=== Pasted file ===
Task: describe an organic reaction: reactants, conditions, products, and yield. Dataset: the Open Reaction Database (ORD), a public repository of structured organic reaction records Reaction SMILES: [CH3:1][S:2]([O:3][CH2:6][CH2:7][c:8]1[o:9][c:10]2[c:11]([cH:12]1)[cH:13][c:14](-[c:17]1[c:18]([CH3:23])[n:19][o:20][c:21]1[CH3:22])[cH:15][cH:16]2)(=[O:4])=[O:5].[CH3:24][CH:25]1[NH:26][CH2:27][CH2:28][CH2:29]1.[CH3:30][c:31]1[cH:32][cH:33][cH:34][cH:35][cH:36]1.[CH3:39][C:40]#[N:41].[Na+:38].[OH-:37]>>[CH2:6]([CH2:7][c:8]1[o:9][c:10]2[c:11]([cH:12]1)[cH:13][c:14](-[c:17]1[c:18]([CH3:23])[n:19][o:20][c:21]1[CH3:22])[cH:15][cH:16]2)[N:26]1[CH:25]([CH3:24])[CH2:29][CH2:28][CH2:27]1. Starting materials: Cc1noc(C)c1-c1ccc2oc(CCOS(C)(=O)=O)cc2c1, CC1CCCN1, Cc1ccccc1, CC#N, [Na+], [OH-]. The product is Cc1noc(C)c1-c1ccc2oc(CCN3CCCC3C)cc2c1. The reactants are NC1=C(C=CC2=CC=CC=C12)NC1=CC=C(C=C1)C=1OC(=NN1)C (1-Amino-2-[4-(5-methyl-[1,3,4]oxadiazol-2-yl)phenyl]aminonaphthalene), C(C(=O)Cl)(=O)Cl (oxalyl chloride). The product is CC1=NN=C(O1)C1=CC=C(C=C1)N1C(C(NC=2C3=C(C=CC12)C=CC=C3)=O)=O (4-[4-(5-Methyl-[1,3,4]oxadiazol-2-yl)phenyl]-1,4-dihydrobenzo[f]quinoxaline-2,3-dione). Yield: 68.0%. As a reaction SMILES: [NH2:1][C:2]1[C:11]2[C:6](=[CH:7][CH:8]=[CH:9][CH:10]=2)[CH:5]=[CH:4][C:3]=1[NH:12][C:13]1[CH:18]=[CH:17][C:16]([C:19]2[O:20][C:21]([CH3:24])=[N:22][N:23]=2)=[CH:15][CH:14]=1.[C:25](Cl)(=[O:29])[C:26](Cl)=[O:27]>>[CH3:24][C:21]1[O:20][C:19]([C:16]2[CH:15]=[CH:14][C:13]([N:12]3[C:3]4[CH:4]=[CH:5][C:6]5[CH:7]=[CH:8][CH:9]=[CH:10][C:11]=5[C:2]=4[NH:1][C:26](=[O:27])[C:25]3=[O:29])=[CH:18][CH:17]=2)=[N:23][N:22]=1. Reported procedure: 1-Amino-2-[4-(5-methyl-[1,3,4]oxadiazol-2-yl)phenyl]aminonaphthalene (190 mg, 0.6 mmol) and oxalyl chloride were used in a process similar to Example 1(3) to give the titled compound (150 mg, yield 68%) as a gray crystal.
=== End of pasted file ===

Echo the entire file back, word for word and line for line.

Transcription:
Task: describe an organic reaction: reactants, conditions, products, and yield. Dataset: the Open Reaction Database (ORD), a public repository of structured organic reaction records Reaction SMILES: [CH3:1][S:2]([O:3][CH2:6][CH2:7][c:8]1[o:9][c:10]2[c:11]([cH:12]1)[cH:13][c:14](-[c:17]1[c:18]([CH3:23])[n:19][o:20][c:21]1[CH3:22])[cH:15][cH:16]2)(=[O:4])=[O:5].[CH3:24][CH:25]1[NH:26][CH2:27][CH2:28][CH2:29]1.[CH3:30][c:31]1[cH:32][cH:33][cH:34][cH:35][cH:36]1.[CH3:39][C:40]#[N:41].[Na+:38].[OH-:37]>>[CH2:6]([CH2:7][c:8]1[o:9][c:10]2[c:11]([cH:12]1)[cH:13][c:14](-[c:17]1[c:18]([CH3:23])[n:19][o:20][c:21]1[CH3:22])[cH:15][cH:16]2)[N:26]1[CH:25]([CH3:24])[CH2:29][CH2:28][CH2:27]1. Starting materials: Cc1noc(C)c1-c1ccc2oc(CCOS(C)(=O)=O)cc2c1, CC1CCCN1, Cc1ccccc1, CC#N, [Na+], [OH-]. The product is Cc1noc(C)c1-c1ccc2oc(CCN3CCCC3C)cc2c1. The reactants are NC1=C(C=CC2=CC=CC=C12)NC1=CC=C(C=C1)C=1OC(=NN1)C (1-Amino-2-[4-(5-methyl-[1,3,4]oxadiazol-2-yl)phenyl]aminonaphthalene), C(C(=O)Cl)(=O)Cl (oxalyl chloride). The product is CC1=NN=C(O1)C1=CC=C(C=C1)N1C(C(NC=2C3=C(C=CC12)C=CC=C3)=O)=O (4-[4-(5-Methyl-[1,3,4]oxadiazol-2-yl)phenyl]-1,4-dihydrobenzo[f]quinoxaline-2,3-dione). Yield: 68.0%. As a reaction SMILES: [NH2:1][C:2]1[C:11]2[C:6](=[CH:7][CH:8]=[CH:9][CH:10]=2)[CH:5]=[CH:4][C:3]=1[NH:12][C:13]1[CH:18]=[CH:17][C:16]([C:19]2[O:20][C:21]([CH3:24])=[N:22][N:23]=2)=[CH:15][CH:14]=1.[C:25](Cl)(=[O:29])[C:26](Cl)=[O:27]>>[CH3:24][C:21]1[O:20][C:19]([C:16]2[CH:15]=[CH:14][C:13]([N:12]3[C:3]4[CH:4]=[CH:5][C:6]5[CH:7]=[CH:8][CH:9]=[CH:10][C:11]=5[C:2]=4[NH:1][C:26](=[O:27])[C:25]3=[O:29])=[CH:18][CH:17]=2)=[N:23][N:22]=1. Reported procedure: 1-Amino-2-[4-(5-methyl-[1,3,4]oxadiazol-2-yl)phenyl]aminonaphthalene (190 mg, 0.6 mmol) and oxalyl chloride were used in a process similar to Example 1(3) to give the titled compound (150 mg, yield 68%) as a gray crystal.